One of the best financial benefits of solar is net metering.
Once a solar system is installed at a customer’s home or business, and after local authorities inspect and approve the work as part of the permitting process, the local utility co. will replace the current watt-hour meter with a new “bi-directional” or “net-meter”. This special meter can measure not only the number of kilowatt-hours used like a traditional meter, but it also can meter the amount of electricity the solar system produces per kilowatt-hour.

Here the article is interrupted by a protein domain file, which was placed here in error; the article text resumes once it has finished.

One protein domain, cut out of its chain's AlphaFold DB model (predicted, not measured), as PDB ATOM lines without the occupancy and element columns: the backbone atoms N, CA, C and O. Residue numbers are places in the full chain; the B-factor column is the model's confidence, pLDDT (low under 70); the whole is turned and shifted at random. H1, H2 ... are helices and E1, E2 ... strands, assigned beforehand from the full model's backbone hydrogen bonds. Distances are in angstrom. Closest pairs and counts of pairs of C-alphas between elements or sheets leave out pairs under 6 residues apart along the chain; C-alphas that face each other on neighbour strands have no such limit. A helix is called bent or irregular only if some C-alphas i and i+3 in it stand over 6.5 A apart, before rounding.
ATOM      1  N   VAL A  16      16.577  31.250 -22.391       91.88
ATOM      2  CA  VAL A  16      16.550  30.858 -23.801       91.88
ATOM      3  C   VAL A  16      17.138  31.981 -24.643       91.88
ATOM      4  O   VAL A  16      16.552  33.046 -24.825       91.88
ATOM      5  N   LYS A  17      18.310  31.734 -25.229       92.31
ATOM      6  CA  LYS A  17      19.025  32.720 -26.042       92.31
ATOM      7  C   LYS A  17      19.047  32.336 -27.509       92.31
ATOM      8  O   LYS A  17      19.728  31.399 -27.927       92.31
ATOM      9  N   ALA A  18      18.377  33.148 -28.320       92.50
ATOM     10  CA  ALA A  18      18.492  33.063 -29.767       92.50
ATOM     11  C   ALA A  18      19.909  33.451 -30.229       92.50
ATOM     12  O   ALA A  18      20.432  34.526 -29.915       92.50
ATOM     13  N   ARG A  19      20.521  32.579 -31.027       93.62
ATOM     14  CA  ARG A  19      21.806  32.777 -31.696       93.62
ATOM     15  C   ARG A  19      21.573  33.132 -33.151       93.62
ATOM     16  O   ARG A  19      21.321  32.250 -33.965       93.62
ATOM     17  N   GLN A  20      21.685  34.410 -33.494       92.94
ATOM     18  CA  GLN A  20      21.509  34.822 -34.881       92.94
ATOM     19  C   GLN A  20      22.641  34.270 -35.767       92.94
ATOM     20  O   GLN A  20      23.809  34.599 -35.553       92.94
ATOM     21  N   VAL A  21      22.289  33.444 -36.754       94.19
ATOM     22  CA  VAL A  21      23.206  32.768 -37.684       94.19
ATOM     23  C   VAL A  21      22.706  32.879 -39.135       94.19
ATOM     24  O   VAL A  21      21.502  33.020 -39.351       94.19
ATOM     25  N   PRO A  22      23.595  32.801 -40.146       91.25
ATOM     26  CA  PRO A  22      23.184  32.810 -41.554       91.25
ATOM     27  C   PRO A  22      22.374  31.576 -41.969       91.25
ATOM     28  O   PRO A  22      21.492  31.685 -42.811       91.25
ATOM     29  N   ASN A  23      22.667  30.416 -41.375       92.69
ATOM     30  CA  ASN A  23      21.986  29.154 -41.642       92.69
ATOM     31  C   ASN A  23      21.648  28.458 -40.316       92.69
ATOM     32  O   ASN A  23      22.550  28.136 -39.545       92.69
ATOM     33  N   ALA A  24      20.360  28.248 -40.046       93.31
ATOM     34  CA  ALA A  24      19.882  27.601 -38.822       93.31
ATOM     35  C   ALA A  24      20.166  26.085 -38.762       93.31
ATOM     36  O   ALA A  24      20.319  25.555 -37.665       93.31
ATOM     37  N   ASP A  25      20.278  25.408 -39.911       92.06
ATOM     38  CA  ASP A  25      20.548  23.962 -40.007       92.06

Any excess power that is produced by the solar system flows back onto the grid and the meter turns backward. This excess power is then “banked” as credit by the customer and drawn on as needed during the evening and during low-solar production days. If the solar system produces more electricity than the customer uses in a month, the electric utility applies a credit, equal to the amount of excess generation, towards the customer’s next electric bill. In Pennsylvania, the electric utility credits the full retail rate for each kilowatt-hour produced by a solar system. The full retail rate is the combined cost of the generation, transmission, distribution fees itemized on your utility bill.